Learning and Improvement
This resource teaches your peer organisation how to gather evidence about the work you do.
Many of us in peer organisations don’t know enough about how to evaluate our organisation or the programs we run.
But getting this information can bring so many benefits.
- Improve your peer programs ability to build the capacity of members
- Learn more about what you are doing and why you are doing it
- Keep track of your peer programs
- Talk about the important work you do
- Get funding and thrive under the ILC
This resource helps build the skills to keep your programs and organisation thriving.
The peer movement is vital for people with disability and the sector. We really want you and your organisation to nail the next ILC grant round – and we hope that this resource can help you to do that!
Background: Peer Support Across Australia
Peer organisations deliver peer groups and programs across Australia to the disability sector based on a shared belief in the benefits of peer support. Evidence shows tangible benefits are emerging for people who are members of peer support networks, in areas such as fellowship, information, increased confidence and capacity, social connection and leadership.
Some groups run regular small groups, others hold large peer group workshops, and some enable and support mentoring relationships between peers. Peer organisations are driven by their belief in the importance of lived experience, walking together and the sharing of information and strategies. Some groups are location based, other groups are formed based on areas of interest or disability type. Across Australia there is a strong user-led community offering an assortment of peer groups and programs to people living with disability.
The ILC recently sourced a mapping of peer disability focussed programs nationally and, in May 2018, the Social Policy Research Centre (SPRC) published a practice review of peer support programs across Australia (Davy, Fisher and Wehbe, 2018). This report identified a range of broader benefits from peer support including: The development of an informed and engaged disability community, together with awareness and capacity building within mainstream services, as well as, the wider community about inclusive strategies and engaging with people with disability and their families. The review found that ‘despite variation in peer support delivery, common values and principles of good practice peer support emerged’ (p1). Best practice peer support was described as being flexible, user-led, focused on capacity building, organised with a blend of information-based content along with informal or unstructured forms of support and being community facilitated and/or linked. This learning package is founded on the disability rights framework and is aimed at providing useful content and tools that disability focussed peer organisations require. Such organisations will offer unique peer delivery models but be aligned with these identified principles of best practice.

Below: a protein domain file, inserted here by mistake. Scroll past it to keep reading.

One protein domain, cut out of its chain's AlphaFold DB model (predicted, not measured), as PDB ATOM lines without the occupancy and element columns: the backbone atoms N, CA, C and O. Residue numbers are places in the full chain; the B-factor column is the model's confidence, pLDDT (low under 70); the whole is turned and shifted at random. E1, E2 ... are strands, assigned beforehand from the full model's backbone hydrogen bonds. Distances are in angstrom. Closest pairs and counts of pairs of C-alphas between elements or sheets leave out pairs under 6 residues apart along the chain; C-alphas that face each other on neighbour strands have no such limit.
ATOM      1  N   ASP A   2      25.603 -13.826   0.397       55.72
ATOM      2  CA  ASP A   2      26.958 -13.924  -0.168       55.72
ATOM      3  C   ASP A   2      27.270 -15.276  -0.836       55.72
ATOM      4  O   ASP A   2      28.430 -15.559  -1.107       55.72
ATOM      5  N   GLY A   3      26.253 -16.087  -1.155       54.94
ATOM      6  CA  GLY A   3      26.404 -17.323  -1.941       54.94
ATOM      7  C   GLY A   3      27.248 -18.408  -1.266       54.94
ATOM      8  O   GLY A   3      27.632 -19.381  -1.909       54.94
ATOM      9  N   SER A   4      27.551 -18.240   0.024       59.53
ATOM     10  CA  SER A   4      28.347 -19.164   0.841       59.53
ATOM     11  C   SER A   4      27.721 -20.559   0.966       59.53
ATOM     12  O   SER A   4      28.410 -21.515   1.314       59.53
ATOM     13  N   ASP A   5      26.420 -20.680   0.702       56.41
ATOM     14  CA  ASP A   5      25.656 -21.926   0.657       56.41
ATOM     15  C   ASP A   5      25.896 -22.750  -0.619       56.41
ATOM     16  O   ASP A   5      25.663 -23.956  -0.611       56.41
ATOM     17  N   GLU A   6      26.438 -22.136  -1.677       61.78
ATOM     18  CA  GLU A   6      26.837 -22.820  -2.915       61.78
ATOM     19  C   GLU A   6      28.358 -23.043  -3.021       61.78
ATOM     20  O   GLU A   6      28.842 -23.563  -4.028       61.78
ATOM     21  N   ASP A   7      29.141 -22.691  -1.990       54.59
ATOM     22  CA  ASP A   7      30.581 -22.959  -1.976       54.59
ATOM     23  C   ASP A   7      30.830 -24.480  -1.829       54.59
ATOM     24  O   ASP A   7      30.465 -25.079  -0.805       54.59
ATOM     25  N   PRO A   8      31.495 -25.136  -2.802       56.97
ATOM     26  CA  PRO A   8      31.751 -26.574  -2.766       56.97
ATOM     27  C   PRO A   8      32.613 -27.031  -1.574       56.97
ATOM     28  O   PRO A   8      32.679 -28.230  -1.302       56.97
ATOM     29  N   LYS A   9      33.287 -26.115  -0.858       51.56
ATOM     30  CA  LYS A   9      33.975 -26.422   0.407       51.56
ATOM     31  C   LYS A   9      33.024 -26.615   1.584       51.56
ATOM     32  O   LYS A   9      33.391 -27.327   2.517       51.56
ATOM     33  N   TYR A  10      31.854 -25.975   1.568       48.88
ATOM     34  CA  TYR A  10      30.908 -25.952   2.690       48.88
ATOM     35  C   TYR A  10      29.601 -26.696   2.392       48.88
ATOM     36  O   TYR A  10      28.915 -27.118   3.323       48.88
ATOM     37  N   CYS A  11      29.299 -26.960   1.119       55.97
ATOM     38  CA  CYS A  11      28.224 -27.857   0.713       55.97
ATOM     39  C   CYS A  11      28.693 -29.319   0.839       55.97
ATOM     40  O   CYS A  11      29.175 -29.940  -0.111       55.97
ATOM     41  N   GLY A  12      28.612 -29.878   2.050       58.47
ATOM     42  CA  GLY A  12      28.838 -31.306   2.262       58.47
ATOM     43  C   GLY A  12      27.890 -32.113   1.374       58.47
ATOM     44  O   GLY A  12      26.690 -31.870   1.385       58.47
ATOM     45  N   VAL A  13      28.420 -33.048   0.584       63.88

Peer Organisations’ Historical Challenges
Whatever the type of peer support group or program you are involved in, you would know that working in this space is very rewarding, but can also be challenging. Peer organisations within the disability sector have historically been challenged by the lack of available, adequate and ongoing funding to support their work. With the development of the NDIS, new opportunities now exist for peer organisations – but they need to be ready for it, and research suggests that many are not.
The NDIA’s Information, Linkages and Capacity Building (ILC) grant programs offer a significant opportunity for peer organisations to resolve their funding issues. The recently announced ILC Investment Strategy has a focus on organisations run by and for people with disability and/or their families and carers. ILC grants will be distributed based on an investment approach, where evidence of the positive outcomes will be a key consideration in who is able to secure a grant. That is; ILC will offer funding opportunities for peer organisations, but only if they can show what they are doing is working for their peer members who are gaining benefits from their attendance and involvement in peer groups and programs. Peer organisations need to know how to do outcomes based evaluations.
The ILC team want improved measurement of the impact of the programs they support – including peer groups and programs. ILC funds are limited, and they need to ensure investments result in improved outcomes for people living with disability nationally. The shift to outcomes based evaluations required by ILC, as well as an increasingly complex competitive environment, means developing the capacity of peer organisations is a key focus of the NDIA.